Mobile technology to be removed from U.K. inmates

Prison mobile technology blocked

The goal is to stop cell phones behind bars from playing a role in organizing drug deals and even murders.

Prisoners in the U.K. will no longer be allowed to use their mobile technology while behind bars, as these devices could be used by criminals to be able to continue to run illegal activities both inside the jail and outside, from within their cells.

Cell phones that belong to criminals in jail across the country will soon have their numbers disconnected.

Prisons will also be utilizing new and inexpensive technology to be able to detect where there is cellular mobile technology present, and what their numbers are. They can then use this information to obtain a court judgment that will require the wireless service provider to disconnect those numbers. In 2013, there were 7,451 cell phones and SIM cards that were seized from criminals. Those are the most recent available figures. However, since that time, it is believed that hundreds, if not thousands of cell phones that have been smuggled in by visitors and/or prison staff that are corrupt.

Mobile technology service companies have previously stated that they would require the law to force them to disconnect prisoners.

Prison mobile technology blockedThose wireless service companies have stated that they would not cut off the cell phone numbers of inmates voluntarily and that it would take a change in the law to make them to disconnect the service to those mobile devices.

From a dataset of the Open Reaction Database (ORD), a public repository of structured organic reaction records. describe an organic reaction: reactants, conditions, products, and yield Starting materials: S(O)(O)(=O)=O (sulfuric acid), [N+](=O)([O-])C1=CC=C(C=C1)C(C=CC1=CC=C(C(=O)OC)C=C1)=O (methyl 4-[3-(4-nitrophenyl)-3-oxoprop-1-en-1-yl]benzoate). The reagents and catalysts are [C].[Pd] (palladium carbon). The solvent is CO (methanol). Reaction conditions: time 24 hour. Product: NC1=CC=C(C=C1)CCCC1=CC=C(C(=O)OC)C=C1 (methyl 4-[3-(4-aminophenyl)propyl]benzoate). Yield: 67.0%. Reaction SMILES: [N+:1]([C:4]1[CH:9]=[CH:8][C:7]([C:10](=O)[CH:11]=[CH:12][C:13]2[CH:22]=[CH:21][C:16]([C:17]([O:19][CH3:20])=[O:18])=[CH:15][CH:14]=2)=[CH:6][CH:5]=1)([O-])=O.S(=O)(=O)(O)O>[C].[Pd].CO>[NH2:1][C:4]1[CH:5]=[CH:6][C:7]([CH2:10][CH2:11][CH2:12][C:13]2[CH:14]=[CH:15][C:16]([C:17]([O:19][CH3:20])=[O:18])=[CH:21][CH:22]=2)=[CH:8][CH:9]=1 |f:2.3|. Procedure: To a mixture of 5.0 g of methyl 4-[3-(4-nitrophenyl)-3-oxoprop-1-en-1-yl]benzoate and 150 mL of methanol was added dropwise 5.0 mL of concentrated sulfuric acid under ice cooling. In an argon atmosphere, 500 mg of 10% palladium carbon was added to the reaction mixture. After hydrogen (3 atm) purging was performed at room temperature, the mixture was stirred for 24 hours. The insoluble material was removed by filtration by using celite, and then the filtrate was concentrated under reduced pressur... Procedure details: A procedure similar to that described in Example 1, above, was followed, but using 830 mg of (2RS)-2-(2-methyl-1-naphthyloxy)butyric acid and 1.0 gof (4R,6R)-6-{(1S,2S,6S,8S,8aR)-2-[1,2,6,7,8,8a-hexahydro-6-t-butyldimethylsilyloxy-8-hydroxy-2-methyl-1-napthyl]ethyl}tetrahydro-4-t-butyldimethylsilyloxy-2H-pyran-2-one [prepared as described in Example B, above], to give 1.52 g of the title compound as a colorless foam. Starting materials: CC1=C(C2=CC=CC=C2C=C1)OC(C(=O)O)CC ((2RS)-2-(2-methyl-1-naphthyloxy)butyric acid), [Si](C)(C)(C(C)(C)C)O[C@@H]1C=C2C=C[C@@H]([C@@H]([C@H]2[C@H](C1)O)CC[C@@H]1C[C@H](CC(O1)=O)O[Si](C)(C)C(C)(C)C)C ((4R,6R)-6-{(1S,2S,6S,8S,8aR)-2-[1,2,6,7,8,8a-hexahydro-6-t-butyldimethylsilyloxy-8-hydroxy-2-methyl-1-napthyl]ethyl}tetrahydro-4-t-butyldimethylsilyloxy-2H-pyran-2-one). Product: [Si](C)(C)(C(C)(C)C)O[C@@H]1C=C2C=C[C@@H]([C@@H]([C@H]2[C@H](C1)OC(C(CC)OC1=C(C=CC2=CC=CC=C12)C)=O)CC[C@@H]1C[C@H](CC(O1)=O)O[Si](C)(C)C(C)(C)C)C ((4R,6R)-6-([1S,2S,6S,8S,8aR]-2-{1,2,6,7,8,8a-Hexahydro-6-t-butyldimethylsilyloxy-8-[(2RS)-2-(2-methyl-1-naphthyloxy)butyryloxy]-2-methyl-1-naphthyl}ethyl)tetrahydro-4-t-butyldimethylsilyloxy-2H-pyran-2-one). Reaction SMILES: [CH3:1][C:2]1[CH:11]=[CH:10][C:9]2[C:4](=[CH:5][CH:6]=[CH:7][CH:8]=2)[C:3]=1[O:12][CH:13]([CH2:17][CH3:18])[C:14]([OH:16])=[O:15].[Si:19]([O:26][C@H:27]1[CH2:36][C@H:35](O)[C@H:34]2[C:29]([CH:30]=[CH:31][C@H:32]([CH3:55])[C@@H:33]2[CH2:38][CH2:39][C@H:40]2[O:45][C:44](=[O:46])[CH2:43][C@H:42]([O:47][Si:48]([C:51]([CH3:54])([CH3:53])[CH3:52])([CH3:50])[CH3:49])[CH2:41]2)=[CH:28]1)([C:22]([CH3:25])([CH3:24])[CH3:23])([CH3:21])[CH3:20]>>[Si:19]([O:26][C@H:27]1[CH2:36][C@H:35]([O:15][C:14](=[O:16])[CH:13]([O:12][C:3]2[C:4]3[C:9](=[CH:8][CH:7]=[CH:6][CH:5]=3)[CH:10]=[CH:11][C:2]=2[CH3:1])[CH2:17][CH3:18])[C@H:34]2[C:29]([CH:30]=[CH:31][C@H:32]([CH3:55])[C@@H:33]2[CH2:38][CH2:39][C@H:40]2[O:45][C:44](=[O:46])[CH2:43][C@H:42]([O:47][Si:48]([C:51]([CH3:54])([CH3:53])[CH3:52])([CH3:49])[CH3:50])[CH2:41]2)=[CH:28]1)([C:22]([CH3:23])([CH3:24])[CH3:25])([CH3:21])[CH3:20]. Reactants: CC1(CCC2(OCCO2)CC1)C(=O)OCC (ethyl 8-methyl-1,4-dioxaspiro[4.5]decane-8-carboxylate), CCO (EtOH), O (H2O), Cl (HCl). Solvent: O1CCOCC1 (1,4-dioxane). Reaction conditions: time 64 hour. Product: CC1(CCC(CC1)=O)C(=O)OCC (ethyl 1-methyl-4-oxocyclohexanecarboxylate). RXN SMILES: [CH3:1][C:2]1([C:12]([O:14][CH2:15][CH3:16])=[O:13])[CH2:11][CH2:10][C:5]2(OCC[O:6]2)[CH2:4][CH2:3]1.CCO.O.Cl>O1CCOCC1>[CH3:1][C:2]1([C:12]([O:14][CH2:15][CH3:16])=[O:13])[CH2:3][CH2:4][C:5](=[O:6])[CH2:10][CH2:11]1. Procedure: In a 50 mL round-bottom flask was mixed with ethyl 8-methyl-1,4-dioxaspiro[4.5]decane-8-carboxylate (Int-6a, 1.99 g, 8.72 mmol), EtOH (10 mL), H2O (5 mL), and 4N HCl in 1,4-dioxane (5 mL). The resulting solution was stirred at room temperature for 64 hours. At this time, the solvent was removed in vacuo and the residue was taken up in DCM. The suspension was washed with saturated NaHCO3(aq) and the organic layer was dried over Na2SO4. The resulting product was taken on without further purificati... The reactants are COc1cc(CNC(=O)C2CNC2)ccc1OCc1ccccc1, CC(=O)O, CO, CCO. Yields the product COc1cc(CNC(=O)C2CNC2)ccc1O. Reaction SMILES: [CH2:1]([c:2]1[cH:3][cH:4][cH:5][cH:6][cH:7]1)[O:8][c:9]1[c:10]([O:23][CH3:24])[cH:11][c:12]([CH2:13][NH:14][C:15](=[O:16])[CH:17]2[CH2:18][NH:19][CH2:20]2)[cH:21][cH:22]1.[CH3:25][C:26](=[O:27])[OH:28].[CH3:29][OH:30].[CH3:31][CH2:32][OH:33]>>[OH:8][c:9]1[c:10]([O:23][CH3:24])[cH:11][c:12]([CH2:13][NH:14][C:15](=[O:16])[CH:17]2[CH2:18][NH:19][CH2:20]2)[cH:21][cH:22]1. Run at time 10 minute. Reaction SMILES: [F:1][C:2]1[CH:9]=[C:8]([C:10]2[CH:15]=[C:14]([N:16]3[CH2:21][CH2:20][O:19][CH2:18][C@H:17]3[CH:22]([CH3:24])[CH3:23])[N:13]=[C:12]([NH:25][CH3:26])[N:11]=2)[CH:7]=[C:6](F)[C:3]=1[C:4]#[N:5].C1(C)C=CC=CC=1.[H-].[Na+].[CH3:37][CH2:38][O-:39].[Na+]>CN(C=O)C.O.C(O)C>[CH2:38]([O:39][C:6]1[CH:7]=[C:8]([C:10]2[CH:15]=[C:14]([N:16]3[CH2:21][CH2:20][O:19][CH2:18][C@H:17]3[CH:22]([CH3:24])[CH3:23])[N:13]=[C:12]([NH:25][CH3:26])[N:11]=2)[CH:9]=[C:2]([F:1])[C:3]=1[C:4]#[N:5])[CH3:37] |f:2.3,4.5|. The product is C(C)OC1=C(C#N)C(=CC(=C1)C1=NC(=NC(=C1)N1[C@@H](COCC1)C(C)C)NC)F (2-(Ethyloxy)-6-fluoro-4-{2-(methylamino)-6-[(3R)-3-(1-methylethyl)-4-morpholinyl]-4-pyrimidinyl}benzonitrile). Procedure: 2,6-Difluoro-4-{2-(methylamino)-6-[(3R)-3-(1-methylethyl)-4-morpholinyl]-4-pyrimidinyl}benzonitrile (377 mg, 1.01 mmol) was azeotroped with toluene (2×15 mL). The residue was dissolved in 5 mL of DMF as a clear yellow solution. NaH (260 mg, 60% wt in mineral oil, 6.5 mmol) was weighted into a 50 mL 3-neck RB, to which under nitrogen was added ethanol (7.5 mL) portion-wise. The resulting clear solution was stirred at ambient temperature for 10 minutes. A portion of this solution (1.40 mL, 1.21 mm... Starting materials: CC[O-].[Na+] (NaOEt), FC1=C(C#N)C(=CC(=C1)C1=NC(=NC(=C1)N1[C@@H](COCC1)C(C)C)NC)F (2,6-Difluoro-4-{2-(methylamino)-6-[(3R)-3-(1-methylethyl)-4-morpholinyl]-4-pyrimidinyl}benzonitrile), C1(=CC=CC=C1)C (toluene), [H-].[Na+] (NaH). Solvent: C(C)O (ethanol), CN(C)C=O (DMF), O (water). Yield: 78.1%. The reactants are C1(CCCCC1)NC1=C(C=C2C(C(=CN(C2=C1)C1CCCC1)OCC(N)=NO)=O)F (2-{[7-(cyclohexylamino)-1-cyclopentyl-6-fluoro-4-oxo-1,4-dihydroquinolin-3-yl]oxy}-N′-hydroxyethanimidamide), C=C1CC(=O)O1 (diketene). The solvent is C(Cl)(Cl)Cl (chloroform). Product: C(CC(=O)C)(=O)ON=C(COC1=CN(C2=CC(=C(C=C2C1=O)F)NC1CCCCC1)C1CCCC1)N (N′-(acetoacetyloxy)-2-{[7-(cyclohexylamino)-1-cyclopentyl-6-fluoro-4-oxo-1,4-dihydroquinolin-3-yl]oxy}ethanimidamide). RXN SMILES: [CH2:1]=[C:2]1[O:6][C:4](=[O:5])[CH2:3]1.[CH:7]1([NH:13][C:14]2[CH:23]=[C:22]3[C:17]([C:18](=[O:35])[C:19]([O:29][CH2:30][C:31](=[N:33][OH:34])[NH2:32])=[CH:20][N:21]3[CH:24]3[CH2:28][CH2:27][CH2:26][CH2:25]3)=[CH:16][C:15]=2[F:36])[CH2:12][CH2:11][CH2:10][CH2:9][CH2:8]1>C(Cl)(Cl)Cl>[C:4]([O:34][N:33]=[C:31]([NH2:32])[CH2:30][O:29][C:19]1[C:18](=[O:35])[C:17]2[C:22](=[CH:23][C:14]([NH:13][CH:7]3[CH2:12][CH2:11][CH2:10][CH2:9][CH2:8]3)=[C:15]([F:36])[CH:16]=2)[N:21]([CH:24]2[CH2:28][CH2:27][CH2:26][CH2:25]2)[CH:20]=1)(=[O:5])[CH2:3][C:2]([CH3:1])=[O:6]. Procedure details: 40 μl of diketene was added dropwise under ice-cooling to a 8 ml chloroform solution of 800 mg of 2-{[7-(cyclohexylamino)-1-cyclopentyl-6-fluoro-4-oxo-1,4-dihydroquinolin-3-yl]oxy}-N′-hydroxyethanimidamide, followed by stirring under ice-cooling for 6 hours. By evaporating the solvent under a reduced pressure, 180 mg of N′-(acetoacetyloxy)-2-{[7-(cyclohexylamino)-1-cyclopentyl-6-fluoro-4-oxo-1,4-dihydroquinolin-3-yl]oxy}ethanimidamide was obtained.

A memo by Theresa May, a UK Minister of Parliament (MP) and Home Secretary stated that “There are over 7,000 known organized criminals in prison in England and Wales.” A report from the Sunday Times added that officials are aware of serious crimes, such as escapes, the import of drugs, and even murders that are being organized behind bars and that are being enabled by mobile phones that are not permitted, but that have remained active.

If an inmate is caught using mobile technology, there is a sentence of up to two additional years in prison, and the fine for the illegal action is unlimited. May pointed out that “The mobile network operators have told us they are unwilling to disconnect these phones unless compelled by law.” Until now, the best that the prisons could do was to use expensive scrambling equipment to block cell phone signals from reaching criminals. The new regulations will allow prisons to use a new technology that comes with a notably lower price tag.

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